Denae D’Arcy, Daniel Atkins, Trissa Gurney, Hannah Higdon, Jade Hoyer, Lauren Hulse, Madison Koczo, Jessica Newman, Hei Park, Amber Patty, Natalie Pierce, Tatiana Potts, Kayla Rumpp, Kirsten Salonga, Emma Tomat, and Megan Rae Wu.

Artworks will remain on display in 135 Hodges Library throughout fall semester. View a retrospective of previous Student Art in the Library exhibitions at trace.tennessee.edu/utk_libsart. Read more about the Libraries’ art competition and at lib.utk.edu/artinlibrary.

Winning student artworks to be unveiled Oct. 15

Student Art in the Library will unveil the fall exhibition of student works and announce the prize winners at 4:30 p.m., Tuesday, Oct. 15, in 135 Hodges Library. Each fall and spring, a committee of library staff members holds a juried exhibition of two-dimensional works by UT students. The selected pieces are installed in our exhibition space in 135 Hodges Library and remain on display throughout the semester. This fall, Student Art in the Library received 68 entries from 29 UT student artists. The Student Art in the Library contest awards a First Prize of $300, a Second Prize of $150, and a Third Prize of $75.

More at: library.utk.edu/artinlibrary

Screening of Spike Lee’s film to commemorate Birmingham Bombing

SpikeLeeOn September 15, 1963, a bomb exploded in a basement of the Sixteenth Street Baptist Church in Birmingham, Alabama, killing four little girls and injuring more than 20 others. The act of terrorism, motivated by racial hatred, galvanized the civil rights movement in America.

To commemorate the 50th anniversary of that turning point in the civil rights struggle, the UT Libraries will host a screening of Spike Lee’s documentary film, 4 Little Girls.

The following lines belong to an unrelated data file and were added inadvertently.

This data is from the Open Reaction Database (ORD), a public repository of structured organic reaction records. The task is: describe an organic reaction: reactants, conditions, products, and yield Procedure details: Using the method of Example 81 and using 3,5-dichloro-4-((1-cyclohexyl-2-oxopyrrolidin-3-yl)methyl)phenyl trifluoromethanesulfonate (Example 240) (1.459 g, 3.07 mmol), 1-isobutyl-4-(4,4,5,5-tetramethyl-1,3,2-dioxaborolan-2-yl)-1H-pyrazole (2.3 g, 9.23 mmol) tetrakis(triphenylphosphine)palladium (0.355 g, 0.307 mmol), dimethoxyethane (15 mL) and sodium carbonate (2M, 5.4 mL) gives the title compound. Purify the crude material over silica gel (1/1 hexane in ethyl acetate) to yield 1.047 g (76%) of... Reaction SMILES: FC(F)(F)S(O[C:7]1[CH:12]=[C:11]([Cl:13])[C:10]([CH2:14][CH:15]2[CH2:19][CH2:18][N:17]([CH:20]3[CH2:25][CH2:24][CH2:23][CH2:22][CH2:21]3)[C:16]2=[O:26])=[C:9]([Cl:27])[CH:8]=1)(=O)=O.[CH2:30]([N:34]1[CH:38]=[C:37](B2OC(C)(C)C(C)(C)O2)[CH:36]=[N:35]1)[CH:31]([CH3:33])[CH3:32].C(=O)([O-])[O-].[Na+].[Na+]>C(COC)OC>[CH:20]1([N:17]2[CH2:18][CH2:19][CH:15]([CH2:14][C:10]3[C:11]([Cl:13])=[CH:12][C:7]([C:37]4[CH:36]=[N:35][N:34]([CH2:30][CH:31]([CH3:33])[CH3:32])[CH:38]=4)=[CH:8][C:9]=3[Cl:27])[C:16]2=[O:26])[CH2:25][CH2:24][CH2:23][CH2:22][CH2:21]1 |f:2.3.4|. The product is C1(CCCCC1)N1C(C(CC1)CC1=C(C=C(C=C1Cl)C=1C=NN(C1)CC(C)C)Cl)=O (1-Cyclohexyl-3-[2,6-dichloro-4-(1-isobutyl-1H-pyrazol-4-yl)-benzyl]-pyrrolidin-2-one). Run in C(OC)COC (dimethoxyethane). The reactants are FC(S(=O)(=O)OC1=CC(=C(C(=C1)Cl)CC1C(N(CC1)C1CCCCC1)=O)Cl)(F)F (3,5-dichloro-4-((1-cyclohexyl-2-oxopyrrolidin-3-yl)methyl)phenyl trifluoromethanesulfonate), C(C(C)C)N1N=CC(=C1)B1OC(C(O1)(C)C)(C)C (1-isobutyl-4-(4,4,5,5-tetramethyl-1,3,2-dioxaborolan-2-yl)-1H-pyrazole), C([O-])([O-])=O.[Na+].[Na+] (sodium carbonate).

4 Little Girls
directed by Spike Lee
screening at noon, Friday, Sept. 13
129 Hodges Library

Books relating to the civil rights movement are on display at the Hodges Library 2nd floor entrance. For more in-depth study, consult our research guide on the 50th Anniversary of the Birmingham 16th Street Baptist Church Bombing.

Attention, Student Artists

YourArtThe UT Libraries is seeking student artworks for the Student Art in the Library juried exhibition. The Student Art in the Library contest awards a First Prize of $300, Second Prize of $150, and Third Prize of $75.

Selected two-dimensional works (drawings, graphic design, prints, photography, ceramics, painting) will be on display in the exhibit area in 135 Hodges Library throughout the fall semester. The contest is open to all currently enrolled undergraduate and graduate students, in any discipline.

Submission deadline for the Fall 2013 contest is September 22.

More info at library.utk.edu/artinlibrary.

Student Art Winners Announced

FirstPlaceDooley2Winners of the spring 2013 Student Art in the Library juried exhibition have been announced. The UT Libraries has been holding Student Art in the Library contests since 2005.

The contest is open to UT students in all disciplines, and is judged by a committee of library staff. This semester the committee received 97 entries from 47 artists. First-place, second-place, and third-place winners are awarded cash prizes.

The winners are:

First Place: Melissa Dooley for “Nashville Skyline” (acrylic paint on corrugated cardboard); Second Place: Rachel Byrd for “Headdress” (oil on canvas); Third Place: Shannon Herron for an untitled triptych of underwater photographs

Spring2013ArtistsExhibiting artists this semester are:

Rachel Byrd, Beasley Chantharath, Justin Clay, Chelsea Cole, Matthew Cook, Bryan Davis, Melissa Dooley, Elizabeth Gallagher, David Harman, Shannon Herron, Lauren Hulse, Alexander Khaddouma, Allison King, Youn Lee, Micah Mitchell, Anthony Perrotta, Siera Seward, Carolina De La Torre Ugarte, Alicia Wetherington, Catherine Widner

Artworks will remain on display in 135 Hodges Library through spring semester. This year the competition included so many excellent entries that the committee expanded the exhibit space to include a separate display of photography just inside the west entrance to the reference room. In addition, one of the artworks was selected for display at the Music Library. “Space of Music” (a work in paint and spray paint on canvas) by Chelsea Cole, is now on display at the Music Library in the Humanities Building.